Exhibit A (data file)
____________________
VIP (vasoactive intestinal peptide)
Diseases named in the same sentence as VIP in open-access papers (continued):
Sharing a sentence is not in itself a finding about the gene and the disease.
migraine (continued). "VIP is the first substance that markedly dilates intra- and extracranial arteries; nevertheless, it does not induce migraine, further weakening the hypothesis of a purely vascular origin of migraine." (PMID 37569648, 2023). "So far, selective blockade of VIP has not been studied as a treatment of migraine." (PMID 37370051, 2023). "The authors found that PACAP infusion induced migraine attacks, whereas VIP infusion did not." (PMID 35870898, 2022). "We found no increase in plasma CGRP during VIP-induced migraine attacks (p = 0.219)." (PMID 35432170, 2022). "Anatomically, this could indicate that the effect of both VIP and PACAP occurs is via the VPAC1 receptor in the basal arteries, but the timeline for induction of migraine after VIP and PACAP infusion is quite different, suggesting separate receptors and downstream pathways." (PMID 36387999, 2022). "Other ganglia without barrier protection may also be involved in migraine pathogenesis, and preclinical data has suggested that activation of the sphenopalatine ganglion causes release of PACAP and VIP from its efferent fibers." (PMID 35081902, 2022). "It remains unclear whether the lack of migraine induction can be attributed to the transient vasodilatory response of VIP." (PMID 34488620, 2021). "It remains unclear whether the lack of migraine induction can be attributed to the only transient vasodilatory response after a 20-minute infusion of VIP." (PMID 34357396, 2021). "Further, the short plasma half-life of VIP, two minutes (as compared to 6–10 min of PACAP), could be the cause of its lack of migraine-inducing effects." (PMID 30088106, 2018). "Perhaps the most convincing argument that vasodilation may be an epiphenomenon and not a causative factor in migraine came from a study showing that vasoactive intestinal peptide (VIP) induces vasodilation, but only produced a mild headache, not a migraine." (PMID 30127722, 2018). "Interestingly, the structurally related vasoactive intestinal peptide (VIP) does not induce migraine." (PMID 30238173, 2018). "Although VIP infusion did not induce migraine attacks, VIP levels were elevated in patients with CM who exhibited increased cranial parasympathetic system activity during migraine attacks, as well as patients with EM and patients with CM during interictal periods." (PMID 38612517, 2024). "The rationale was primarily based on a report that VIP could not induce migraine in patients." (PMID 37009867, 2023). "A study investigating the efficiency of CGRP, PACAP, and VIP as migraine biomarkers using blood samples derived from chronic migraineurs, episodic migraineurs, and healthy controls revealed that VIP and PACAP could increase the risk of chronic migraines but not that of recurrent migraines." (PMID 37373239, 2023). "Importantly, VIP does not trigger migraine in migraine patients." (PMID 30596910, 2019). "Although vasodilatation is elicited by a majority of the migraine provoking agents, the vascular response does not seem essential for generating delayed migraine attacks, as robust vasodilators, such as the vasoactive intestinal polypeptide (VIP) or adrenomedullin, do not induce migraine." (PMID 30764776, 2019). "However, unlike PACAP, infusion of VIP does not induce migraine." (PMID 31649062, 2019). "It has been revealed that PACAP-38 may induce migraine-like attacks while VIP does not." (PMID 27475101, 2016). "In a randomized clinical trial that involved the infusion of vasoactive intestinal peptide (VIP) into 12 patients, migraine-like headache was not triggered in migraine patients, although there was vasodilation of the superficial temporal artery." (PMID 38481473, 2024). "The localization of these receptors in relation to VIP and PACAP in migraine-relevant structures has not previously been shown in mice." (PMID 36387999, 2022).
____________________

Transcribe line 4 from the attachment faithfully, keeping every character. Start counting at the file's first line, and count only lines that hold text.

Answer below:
migraine (continued). "VIP is the first substance that markedly dilates intra- and extracranial arteries; nevertheless, it does not induce migraine, further weakening the hypothesis of a purely vascular origin of migraine." (PMID 37569648, 2023). "So far, selective blockade of VIP has not been studied as a treatment of migraine." (PMID 37370051, 2023). "The authors found that PACAP infusion induced migraine attacks, whereas VIP infusion did not." (PMID 35870898, 2022). "We found no increase in plasma CGRP during VIP-induced migraine attacks (p = 0.219)." (PMID 35432170, 2022). "Anatomically, this could indicate that the effect of both VIP and PACAP occurs is via the VPAC1 receptor in the basal arteries, but the timeline for induction of migraine after VIP and PACAP infusion is quite different, suggesting separate receptors and downstream pathways." (PMID 36387999, 2022). "Other ganglia without barrier protection may also be involved in migraine pathogenesis, and preclinical data has suggested that activation of the sphenopalatine ganglion causes release of PACAP and VIP from its efferent fibers." (PMID 35081902, 2022). "It remains unclear whether the lack of migraine induction can be attributed to the transient vasodilatory response of VIP." (PMID 34488620, 2021). "It remains unclear whether the lack of migraine induction can be attributed to the only transient vasodilatory response after a 20-minute infusion of VIP." (PMID 34357396, 2021). "Further, the short plasma half-life of VIP, two minutes (as compared to 6–10 min of PACAP), could be the cause of its lack of migraine-inducing effects." (PMID 30088106, 2018). "Perhaps the most convincing argument that vasodilation may be an epiphenomenon and not a causative factor in migraine came from a study showing that vasoactive intestinal peptide (VIP) induces vasodilation, but only produced a mild headache, not a migraine." (PMID 30127722, 2018). "Interestingly, the structurally related vasoactive intestinal peptide (VIP) does not induce migraine." (PMID 30238173, 2018). "Although VIP infusion did not induce migraine attacks, VIP levels were elevated in patients with CM who exhibited increased cranial parasympathetic system activity during migraine attacks, as well as patients with EM and patients with CM during interictal periods." (PMID 38612517, 2024). "The rationale was primarily based on a report that VIP could not induce migraine in patients." (PMID 37009867, 2023). "A study investigating the efficiency of CGRP, PACAP, and VIP as migraine biomarkers using blood samples derived from chronic migraineurs, episodic migraineurs, and healthy controls revealed that VIP and PACAP could increase the risk of chronic migraines but not that of recurrent migraines." (PMID 37373239, 2023). "Importantly, VIP does not trigger migraine in migraine patients." (PMID 30596910, 2019). "Although vasodilatation is elicited by a majority of the migraine provoking agents, the vascular response does not seem essential for generating delayed migraine attacks, as robust vasodilators, such as the vasoactive intestinal polypeptide (VIP) or adrenomedullin, do not induce migraine." (PMID 30764776, 2019). "However, unlike PACAP, infusion of VIP does not induce migraine." (PMID 31649062, 2019). "It has been revealed that PACAP-38 may induce migraine-like attacks while VIP does not." (PMID 27475101, 2016). "In a randomized clinical trial that involved the infusion of vasoactive intestinal peptide (VIP) into 12 patients, migraine-like headache was not triggered in migraine patients, although there was vasodilation of the superficial temporal artery." (PMID 38481473, 2024). "The localization of these receptors in relation to VIP and PACAP in migraine-relevant structures has not previously been shown in mice." (PMID 36387999, 2022).